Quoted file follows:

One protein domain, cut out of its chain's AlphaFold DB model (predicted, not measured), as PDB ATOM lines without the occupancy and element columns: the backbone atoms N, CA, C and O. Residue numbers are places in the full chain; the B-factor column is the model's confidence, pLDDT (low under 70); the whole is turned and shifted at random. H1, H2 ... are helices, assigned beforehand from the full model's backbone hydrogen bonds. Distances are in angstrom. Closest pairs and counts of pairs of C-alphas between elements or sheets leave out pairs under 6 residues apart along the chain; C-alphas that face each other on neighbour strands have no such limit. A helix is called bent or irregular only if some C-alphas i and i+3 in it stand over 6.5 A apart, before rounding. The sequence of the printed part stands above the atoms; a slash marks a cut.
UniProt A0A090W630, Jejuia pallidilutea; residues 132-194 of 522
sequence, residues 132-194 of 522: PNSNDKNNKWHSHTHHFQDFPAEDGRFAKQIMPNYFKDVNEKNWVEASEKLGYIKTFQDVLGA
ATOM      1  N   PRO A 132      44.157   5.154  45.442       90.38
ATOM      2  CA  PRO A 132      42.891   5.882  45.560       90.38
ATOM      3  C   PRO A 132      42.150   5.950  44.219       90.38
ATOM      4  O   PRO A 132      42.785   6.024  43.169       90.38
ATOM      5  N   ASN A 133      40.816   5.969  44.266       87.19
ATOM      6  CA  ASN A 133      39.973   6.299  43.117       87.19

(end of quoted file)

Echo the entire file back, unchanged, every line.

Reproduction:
One protein domain, cut out of its chain's AlphaFold DB model (predicted, not measured), as PDB ATOM lines without the occupancy and element columns: the backbone atoms N, CA, C and O. Residue numbers are places in the full chain; the B-factor column is the model's confidence, pLDDT (low under 70); the whole is turned and shifted at random. H1, H2 ... are helices, assigned beforehand from the full model's backbone hydrogen bonds. Distances are in angstrom. Closest pairs and counts of pairs of C-alphas between elements or sheets leave out pairs under 6 residues apart along the chain; C-alphas that face each other on neighbour strands have no such limit. A helix is called bent or irregular only if some C-alphas i and i+3 in it stand over 6.5 A apart, before rounding. The sequence of the printed part stands above the atoms; a slash marks a cut.
UniProt A0A090W630, Jejuia pallidilutea; residues 132-194 of 522
sequence, residues 132-194 of 522: PNSNDKNNKWHSHTHHFQDFPAEDGRFAKQIMPNYFKDVNEKNWVEASEKLGYIKTFQDVLGA
ATOM      1  N   PRO A 132      44.157   5.154  45.442       90.38
ATOM      2  CA  PRO A 132      42.891   5.882  45.560       90.38
ATOM      3  C   PRO A 132      42.150   5.950  44.219       90.38
ATOM      4  O   PRO A 132      42.785   6.024  43.169       90.38
ATOM      5  N   ASN A 133      40.816   5.969  44.266       87.19
ATOM      6  CA  ASN A 133      39.973   6.299  43.117       87.19